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Changing the Chanel: Designer Discounts in Paris

By L. Peat O'Neil
The Washington Post
Sunday, June 28, 1998; Page E02

Deep in the shopper's brain, there's a hot wire linked to Paris. Food, wine, jewelry, clothes--even the most oblivious consumer knows that the best stuff comes from France. And whatever she may claim, every woman wants a frock from Paris. Some chic little rag about which she can say, "Oh, this? I picked it up in Paris."

I'm not accustomed to hoisting bags embossed with designers' names from Rue du Faubourg St. Honore or Avenue Montaigne. Usually, if you shop there, you don't need to ask the price. But the lure of a Parisian garment transcends the kind of bag it comes in. So I visited the stores that sell designer leftovers.

Though I'm no clotheshorse, I do appreciate a well-made garment that I can amortize over a decade. With my friend Rosemary, who lives in Paris, I surveyed discount outlets that specialize in clothes from the big-name houses. We found out that the sales staffs are friendlier than in the fancy stores, that you can angle for deeper markdowns and that, just like back home, you have to finger through a lot of fashion mistakes to find a flattering garment.

Anna Lowe (104 Rue du Faubourg St. Honore) had ads promising 30 to 50 percent off retail prices for the likes of Chanel, Yves Saint Laurent, Montana and other runway superpowers. We pawed through racks of coats, dresses and fancy evening gowns, suits for professional women and fashion mistakes that seemed to be inspired by the oldest profession. Many garments by a company called Rouge et Levres (Red and Lips) seemed to be aimed at twentysomethings who don't eat.

The salesclerks spoke a mixture of English and simple French, and I caught them more than once rolling their eyes at the tourists. In the front room, a young couple from Philadelphia were deciding which coat to buy--fur or leather. The woman complained about the size of her derriere while her male companion reassured her that she looked fine. Meanwhile, in the back room, a demanding American woman of a certain age prodded the salesclerk to pinch in a seam here, turn the hem up to there, and do it in 48 hours. Then the customer smothered the clerk in a goodbye hug and hiked her dusty sport shoe onto the coffee table to tie her laces. Meanwhile, the Philadelphia lovers bought two coats and a suit, racking up more than a grand on the Visa, but content with the further discount they'd negotiated for buying three high-ticket items.

The background drama here was the main event for us, though I did pick up a nifty little Yves Saint Laurent top that was cut T-shirt style but looked like much more. But the black velvet skirts were priced beyond reason. Even the discount shops have hefty markups--which is why you have to bargain.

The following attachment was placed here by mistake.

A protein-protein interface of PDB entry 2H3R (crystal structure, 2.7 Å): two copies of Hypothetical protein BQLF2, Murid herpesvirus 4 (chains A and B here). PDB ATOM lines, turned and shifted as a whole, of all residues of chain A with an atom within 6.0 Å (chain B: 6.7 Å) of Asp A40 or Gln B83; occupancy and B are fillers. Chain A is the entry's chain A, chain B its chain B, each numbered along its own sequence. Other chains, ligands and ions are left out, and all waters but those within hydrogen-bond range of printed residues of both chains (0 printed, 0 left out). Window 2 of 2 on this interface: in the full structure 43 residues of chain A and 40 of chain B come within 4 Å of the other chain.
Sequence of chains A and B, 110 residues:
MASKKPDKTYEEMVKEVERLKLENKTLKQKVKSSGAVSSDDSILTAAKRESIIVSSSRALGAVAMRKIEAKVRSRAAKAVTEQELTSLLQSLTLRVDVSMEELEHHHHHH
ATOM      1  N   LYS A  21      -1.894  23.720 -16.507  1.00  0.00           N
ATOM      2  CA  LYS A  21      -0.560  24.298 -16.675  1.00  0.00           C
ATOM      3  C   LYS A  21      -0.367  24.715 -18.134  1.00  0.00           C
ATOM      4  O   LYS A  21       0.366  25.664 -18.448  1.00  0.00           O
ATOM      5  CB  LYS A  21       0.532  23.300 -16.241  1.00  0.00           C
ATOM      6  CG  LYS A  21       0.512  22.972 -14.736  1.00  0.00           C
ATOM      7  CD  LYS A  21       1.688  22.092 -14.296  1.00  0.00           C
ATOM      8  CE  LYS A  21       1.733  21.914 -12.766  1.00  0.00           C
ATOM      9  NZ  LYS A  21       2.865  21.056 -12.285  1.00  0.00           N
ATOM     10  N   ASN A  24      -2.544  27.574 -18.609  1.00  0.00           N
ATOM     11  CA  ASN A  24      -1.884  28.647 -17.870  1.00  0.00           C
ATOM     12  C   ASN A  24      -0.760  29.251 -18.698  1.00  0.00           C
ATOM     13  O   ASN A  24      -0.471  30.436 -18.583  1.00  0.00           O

Miss Griffes (19 Rue de Penthievre) wasn't ready for business the first time we visited, though it was long past the opening hour listed on a card in the window. When we returned, a smiling sales assistant led us upstairs to several rooms of clothing. Shoes, handbags, scarves, pullovers and hats spilled out of shelves or were stored in boxes along the floor. Items are 50 percent off. Figuring in the detaxe (a rebate provided by French customs if you spend more than 1200 francs--about $250--at one store) and with a little bargaining, significant savings are possible on clothes from big designers.

Some of the garments seemed a tad out of date, which might not be a liability given the extreme nature of high fashion: Out-of-date haute couture begins to look like something you'd actually wear. Rosemary almost put one dress on layaway, but decided to revisit the store and watch for July sales. January is the other month for big markdowns.

At the end of the day, we trekked back to the Rue du Faubourg St. Honore and priced velour separates at Sonia Rykiel. I bought two velour skirts and a tunic, which, after the tax rebate, cost about the same as a mass-produced ensemble from the Gap or Ann Taylor, but were miles ahead in quality and style. Sometimes the real bargains are at the designer's main store.


Don't buy just to have a designer label. Look for classic styling, quality fabrics and superior construction. Examine seams, linings, pockets and top-stitching. Keep in mind that shoulder pads, buttons and other decorative attachments can be removed or replaced.

Some of the clothes at the second-hand shops (depot-vente) may have been worn in fashion shows or photo shoots, so examine garments for cleanliness. Watch for stores marked "Stock" (factory outlets) and "Degriffes" (which offer marked-down designer clothes with the labels removed).


* Alice Landais, 5 Rue du Faubourg St. Honore. Sells scarves, ties and other accessories.

* Boutique Stock, 91 Rue St. Dominique.

* L'Habilleur, 44 Rue de Poitou. Clothes worn in runway shows.

* Studio Lolita, 2 bis Rue des Rosiers. End-of-season dresses and sexy suits designed by Lolita Lempicka, sold at half price.

© Copyright 1999 The Washington Post Company

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